Santiago RC, Lambio AL, Dimaranan KC (2016) Philippine native animals, source of pride and wealth, worth conserving and utilizing. National Swine and Poultry Research and Development Center (NSPRDC), Bureau of Animal Industry, Department of Agriculture, Quezon City, Philippines
Sasaki T, Sato M (2021) Degradation of paternal mitochondria via mitophagy. Biochimica et Biophysica Acta (BBA)-General Subjects 1865(6):129886. https://doi.org/10.1016/j.bbagen.2021.129886
Tabaranza DGE, Schütz E, Gonzalez JCT, Afuang LTM (2018) Mindoro warty pig Sus oliveri (Groves, 1997). In: Melletti M, Meijaard E (eds) Ecology, Evolution and Management of Wild Pigs and Peccaries: Implications for Conservation. Cambridge University Press, Cambridge, pp 162–169
Takeshima SN, Miyasaka T, Polat M, Kikuya M, Matsumoto Y, Mingala CN, Villanueva MA, Salces AJ, Onuma M, Aida Y (2014) The great diversity of major histocompatibility complex class II genes in Philippine native cattle. Meta Gene 2:176–190. https://doi.org/10.1016/j.mgene.2013.12.005
Tanaka K, Iwaki Y, Takizawa T, Dorji T, Tshering G, Kurosawa Y, Maeda Y, Mannen H, Nomura K, Dang VB, Chhum-phith L, Bouahom B, Yamamoto Y, Daing T, Namikawa T (2008) Mitochondrial diversity of native pigs in the mainland South and South-east Asian countries and its relationships between local wild boars. Anim Sci J 79(4):417–434. https://doi.org/10.1111/j.1740-0929.2008.00546.x
Thomson VA, Lebrasseur O, Austin JJ, Hunt TL, Burney DA, Denham T, Rawlence NJ, Wood JR, Gongora J, Girdland Flink L, Linderholm A, Dobney K, Larson G, Cooper A (2014) Using ancient DNA to study the origins and dispersal of ancestral Polynesian chickens across the Pacific. Proc Natl Acad Sci USA 111(13):4826–4831. https://doi.org/10.1073/pnas.1320412111
Watanobe T, Okumura N, Ishiguro N, Nakano M, Matsui A, Sahara M, Komatsu M (1999) Genetic relationship and distribution of the Japanese wild boar (Sus scrofa leucomystax) and Ryukyu wild boar (Sus scrofa riukiuanus) analysed by mitochondrial DNA. Mol Ecol 8(9):1509–1512. https://doi.org/10.1046/j.1365-294x.1999.00729.x
Wu CY, Jiang YN, Chu HP, Li SH, Wang Y, Li YH, Chang Y, Ju YT (2007a) The type I Lanyu pig has a maternal genetic lineage distinct from Asian and European pigs. Anim Genet 38(5):499–505. https://doi.org/10.1111/j.1365-2052.2007.01646.x
Wu GS, Yao YG, Qu KX, Ding ZL, Li H, Palanichamy MG, Duan ZY, Li N, Chen YS, Zhang YP (2007b) Population phylogenomic analysis of mitochondrial DNA in wild boars and domestic pigs revealed multiple domestication events in East Asia. Genome Biol 8(11):R245. https://doi.org/10.1186/gb-2007-8-11-r245
Zhang J, Jiao T, Zhao S (2016) Genetic diversity in the mitochondrial DNA D-loop region of global swine (Sus scrofa) populations. Biochem Biophys Res Commun 473(4):814–820. https://doi.org/10.1016/j.bbrc.2016.03.125
Zhang J, Yang B, Wen X, Sun G (2018) Genetic variation and relationships in the mitochondrial DNA D-loop region of Qinghai indigenous and commercial pig breeds. Cell Mol Biol Lett 23:31. https://doi.org/10.1186/s11658-018-0097-x
We acknowledge the support of the Department of Science and Technology—Philippine Council for Agriculture, Aquatic and Natural Resources Research and Development (DOST-PCAARRD), Philippines, for sample collection through the native pig program. We further acknowledge local collaborators at Kalinga State University, Benguet State University, Isabela State University, Nueva Vizcaya State University, National Swine and Poultry Research and Development Center, Marinduque State College and Eastern Samar State University (Table S5) for their assistance with the sampling. We also thank Dr. Elpidio M. Agbisit, Jr. for providing the purebred swine DNA.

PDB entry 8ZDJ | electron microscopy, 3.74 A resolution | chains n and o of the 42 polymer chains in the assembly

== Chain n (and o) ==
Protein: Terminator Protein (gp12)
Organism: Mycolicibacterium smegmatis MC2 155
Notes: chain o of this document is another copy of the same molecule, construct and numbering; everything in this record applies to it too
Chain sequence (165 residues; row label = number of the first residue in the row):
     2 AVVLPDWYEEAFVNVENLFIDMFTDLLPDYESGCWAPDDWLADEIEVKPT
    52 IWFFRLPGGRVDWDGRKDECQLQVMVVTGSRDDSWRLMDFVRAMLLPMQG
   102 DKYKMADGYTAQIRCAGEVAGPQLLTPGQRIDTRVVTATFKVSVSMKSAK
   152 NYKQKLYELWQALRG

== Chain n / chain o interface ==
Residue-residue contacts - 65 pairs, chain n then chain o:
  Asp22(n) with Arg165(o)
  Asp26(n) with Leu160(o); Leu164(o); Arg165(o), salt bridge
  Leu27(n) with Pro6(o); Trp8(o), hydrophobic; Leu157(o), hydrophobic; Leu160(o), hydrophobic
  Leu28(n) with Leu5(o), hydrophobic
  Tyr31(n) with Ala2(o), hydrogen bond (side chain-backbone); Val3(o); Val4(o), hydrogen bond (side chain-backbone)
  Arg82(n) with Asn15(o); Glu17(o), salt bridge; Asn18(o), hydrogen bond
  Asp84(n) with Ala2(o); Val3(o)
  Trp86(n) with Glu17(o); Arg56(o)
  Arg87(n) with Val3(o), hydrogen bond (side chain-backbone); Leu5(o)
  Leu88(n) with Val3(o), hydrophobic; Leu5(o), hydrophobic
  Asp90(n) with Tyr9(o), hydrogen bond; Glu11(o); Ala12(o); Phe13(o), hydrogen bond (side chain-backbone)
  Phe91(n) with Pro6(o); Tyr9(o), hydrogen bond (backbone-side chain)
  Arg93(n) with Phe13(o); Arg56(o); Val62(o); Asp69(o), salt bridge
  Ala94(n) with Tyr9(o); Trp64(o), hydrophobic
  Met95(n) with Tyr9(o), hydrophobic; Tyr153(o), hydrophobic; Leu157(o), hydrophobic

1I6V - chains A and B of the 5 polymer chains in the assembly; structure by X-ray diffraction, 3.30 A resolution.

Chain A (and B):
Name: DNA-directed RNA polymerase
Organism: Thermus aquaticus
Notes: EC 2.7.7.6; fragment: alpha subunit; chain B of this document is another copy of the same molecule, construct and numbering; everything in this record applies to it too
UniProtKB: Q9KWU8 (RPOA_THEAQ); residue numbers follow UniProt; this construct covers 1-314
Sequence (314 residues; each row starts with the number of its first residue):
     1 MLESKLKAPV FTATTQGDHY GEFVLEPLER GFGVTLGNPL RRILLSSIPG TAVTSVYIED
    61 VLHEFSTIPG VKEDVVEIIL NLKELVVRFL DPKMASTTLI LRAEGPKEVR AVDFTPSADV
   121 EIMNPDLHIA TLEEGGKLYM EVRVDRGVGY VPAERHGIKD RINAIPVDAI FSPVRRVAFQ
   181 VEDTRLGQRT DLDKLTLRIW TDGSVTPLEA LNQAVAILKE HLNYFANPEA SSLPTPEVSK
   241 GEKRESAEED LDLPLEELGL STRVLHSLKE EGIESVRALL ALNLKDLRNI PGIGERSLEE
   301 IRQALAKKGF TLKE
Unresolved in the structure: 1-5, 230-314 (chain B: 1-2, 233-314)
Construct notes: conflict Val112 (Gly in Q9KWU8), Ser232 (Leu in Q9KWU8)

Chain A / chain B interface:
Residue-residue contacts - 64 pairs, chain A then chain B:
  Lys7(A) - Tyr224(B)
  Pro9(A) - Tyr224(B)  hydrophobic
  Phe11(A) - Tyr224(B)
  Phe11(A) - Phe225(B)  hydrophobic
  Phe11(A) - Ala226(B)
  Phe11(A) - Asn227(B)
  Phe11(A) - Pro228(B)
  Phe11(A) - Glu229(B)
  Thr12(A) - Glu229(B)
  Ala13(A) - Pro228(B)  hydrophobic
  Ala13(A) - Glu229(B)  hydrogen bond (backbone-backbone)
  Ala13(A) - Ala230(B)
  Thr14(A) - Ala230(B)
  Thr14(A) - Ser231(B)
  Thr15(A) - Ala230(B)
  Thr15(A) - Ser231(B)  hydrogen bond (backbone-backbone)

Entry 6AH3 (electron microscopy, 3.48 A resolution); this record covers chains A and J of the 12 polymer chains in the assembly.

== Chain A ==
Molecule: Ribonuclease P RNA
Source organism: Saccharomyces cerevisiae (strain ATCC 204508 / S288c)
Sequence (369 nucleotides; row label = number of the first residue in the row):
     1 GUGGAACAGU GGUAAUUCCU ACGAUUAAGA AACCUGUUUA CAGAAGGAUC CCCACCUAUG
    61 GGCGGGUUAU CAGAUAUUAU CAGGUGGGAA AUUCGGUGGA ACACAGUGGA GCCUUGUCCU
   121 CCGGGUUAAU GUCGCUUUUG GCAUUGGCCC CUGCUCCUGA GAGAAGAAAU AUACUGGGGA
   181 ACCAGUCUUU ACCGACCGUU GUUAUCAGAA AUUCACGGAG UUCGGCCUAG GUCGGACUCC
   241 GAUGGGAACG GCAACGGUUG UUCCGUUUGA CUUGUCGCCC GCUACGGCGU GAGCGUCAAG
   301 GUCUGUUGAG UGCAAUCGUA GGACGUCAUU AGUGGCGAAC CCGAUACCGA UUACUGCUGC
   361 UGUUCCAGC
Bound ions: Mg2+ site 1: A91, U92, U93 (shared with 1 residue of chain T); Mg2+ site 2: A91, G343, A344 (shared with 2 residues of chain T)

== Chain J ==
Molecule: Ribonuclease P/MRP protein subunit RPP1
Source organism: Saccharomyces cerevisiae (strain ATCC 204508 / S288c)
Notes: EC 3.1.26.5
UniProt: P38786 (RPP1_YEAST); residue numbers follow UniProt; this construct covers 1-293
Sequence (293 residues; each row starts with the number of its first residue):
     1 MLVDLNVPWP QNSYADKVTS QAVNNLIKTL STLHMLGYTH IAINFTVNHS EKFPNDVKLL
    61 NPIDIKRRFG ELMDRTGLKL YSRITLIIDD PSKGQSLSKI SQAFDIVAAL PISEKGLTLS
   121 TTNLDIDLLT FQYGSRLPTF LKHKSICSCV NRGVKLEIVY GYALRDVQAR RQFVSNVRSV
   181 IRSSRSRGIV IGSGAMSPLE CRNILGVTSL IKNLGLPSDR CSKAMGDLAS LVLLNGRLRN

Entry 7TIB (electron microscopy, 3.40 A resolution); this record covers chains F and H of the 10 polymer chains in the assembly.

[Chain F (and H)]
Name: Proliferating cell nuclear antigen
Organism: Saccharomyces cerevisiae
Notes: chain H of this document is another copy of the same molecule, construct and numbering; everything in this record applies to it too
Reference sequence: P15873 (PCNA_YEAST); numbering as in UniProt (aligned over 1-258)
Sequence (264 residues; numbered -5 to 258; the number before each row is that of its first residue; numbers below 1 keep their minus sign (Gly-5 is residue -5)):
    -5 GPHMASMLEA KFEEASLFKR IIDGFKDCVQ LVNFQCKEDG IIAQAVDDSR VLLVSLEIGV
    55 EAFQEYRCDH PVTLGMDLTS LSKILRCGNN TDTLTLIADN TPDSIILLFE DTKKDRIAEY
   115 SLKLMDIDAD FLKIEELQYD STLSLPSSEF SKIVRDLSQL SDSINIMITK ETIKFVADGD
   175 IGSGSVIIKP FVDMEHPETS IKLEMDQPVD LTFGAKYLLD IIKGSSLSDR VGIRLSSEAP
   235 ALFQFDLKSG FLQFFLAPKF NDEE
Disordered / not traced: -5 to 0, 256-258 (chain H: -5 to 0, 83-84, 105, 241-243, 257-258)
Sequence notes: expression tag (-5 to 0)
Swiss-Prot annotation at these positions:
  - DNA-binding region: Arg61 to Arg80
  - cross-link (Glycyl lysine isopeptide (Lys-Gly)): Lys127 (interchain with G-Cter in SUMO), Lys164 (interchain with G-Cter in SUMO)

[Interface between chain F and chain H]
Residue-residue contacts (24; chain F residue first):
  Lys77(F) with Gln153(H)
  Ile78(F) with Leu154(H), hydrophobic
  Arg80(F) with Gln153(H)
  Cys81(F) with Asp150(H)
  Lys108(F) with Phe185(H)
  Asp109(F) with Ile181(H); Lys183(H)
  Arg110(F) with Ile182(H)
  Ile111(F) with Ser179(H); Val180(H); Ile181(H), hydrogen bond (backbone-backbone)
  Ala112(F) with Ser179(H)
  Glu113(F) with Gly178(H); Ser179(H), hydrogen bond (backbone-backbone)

This work was supported by Nagoya University- Asian Satellite Campus Institute (NU-ASCI), the University of the Philippines Los Baños (UPLB) and the Philippine Council for Agriculture, Aquatic and Natural Resources Research and Development, Department of Science and Technology (DOST-PCAARRD).
Conflict of interest
The authors have no relevant financial or nonfinancial interests to disclose.
The sampling protocol described in this study was reviewed and approved by the University of the Philippines Los Baños Institutional Animal Care and Use Committee (24 June 2021/UPLB-2021–025).
Springer Nature remains neutral with regard to jurisdictional claims in published maps and institutional affiliations.
Nucleotide sequence data reported are available in the DDBJ/EMBL/GenBank databases under the accession numbers OM363266—OM363454.
Below is the link to the electronic supplementary material.
Rights and permissions
Open Access This article is licensed under a Creative Commons Attribution 4.0 International License, which permits use, sharing, adaptation, distribution and reproduction in any medium or format, as long as you give appropriate credit to the original author(s) and the source, provide a link to the Creative Commons licence, and indicate if changes were made. The images or other third party material in this article are included in the article's Creative Commons licence, unless indicated otherwise in a credit line to the material. If material is not included in the article's Creative Commons licence and your intended use is not permitted by statutory regulation or exceeds the permitted use, you will need to obtain permission directly from the copyright holder. To view a copy of this licence, visit http://creativecommons.org/licenses/by/4.0/.
About this article
Cite this article
Banayo, J.B., Manese, K.L.V., Salces, A.J. et al. Phylogeny and Genetic Diversity of Philippine Native Pigs (Sus scrofa) as Revealed by Mitochondrial DNA Analysis. Biochem Genet (2023). https://doi.org/10.1007/s10528-022-10318-0
- Mitochondrial DNA D-loop region
- Indigenous pig